Human serum transferrin (hTF) is an 80 kDa single-chain protein formed by two lobes (N and C), each containing a Fe3+ binding site. Depending on the number of Fe3+ bound, hTF exists in different forms. In addition to the apo- and holo-hTF, containing respectively no or two ferric ions, hTF can also occur in two monoferric forms. In these latter, only one Fe3+ is bound either to N- (FeN-hTF) or C-lobe (FeC-hTF).
As a consequence of the over expression of transferrin receptor on cancer cells, hTF has been proposed as a potential anticancer drug carrier. It has also been demonstrated that hTF can bind the anticancer agent cisplatin ([cis-Pt(NH3)2Cl2]) and selectively deliver it to cancer cells. Although numerous studies have been conducted to determine the molecular mechanism of cisplatin binding to hTF, there are still divergent opinions on the cisplatin binding sites of hTF. This is mainly due to the substantial lack of direct structural information on the adducts formed by cisplatin and the different hTF forms.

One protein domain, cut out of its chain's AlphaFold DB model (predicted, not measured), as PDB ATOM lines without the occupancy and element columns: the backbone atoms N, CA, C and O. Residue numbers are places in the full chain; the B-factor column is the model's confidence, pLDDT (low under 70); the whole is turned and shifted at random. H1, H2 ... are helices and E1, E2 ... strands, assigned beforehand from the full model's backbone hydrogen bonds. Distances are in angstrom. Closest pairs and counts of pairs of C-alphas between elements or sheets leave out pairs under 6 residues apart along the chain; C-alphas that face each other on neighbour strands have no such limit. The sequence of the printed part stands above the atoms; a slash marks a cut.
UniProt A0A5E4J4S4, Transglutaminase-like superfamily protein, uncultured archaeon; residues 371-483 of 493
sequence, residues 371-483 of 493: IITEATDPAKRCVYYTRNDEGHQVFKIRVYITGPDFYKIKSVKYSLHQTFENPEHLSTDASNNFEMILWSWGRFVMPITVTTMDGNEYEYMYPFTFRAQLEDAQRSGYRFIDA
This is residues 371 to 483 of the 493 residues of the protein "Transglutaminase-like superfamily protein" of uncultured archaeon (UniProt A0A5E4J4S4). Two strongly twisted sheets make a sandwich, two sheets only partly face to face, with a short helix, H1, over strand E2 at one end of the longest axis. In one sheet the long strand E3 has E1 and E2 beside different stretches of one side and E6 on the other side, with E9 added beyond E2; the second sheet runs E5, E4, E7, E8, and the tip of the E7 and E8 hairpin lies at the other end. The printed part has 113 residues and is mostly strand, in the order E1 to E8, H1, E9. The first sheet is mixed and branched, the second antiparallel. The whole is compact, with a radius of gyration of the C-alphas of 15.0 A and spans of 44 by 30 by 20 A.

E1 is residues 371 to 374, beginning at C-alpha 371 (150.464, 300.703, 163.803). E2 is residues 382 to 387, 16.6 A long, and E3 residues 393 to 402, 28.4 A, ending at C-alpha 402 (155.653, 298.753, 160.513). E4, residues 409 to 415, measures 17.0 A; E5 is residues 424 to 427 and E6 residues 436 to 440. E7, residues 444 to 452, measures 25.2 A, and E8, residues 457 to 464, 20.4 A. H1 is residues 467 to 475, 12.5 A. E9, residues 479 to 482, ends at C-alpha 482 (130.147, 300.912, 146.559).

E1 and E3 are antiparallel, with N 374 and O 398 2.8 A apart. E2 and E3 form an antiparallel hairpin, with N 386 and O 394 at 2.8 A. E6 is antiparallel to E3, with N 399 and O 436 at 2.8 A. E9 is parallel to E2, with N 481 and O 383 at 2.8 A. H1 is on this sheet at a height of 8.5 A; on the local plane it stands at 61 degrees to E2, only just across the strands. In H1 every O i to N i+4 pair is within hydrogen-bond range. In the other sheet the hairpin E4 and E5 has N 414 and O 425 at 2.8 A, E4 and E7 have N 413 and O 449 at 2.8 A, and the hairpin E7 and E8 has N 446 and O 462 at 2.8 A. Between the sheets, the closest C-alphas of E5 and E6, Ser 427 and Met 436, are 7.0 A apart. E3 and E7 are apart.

In this context, we recently solved, for the first time, the crystallographic structures of the adducts formed upon reaction of the cisplatin with apo-hTF or FeC-hTF. The two structures show a different number of Pt-binding sites and could help to clarify the reactivity of the cisplatin towards the different forms of hTF.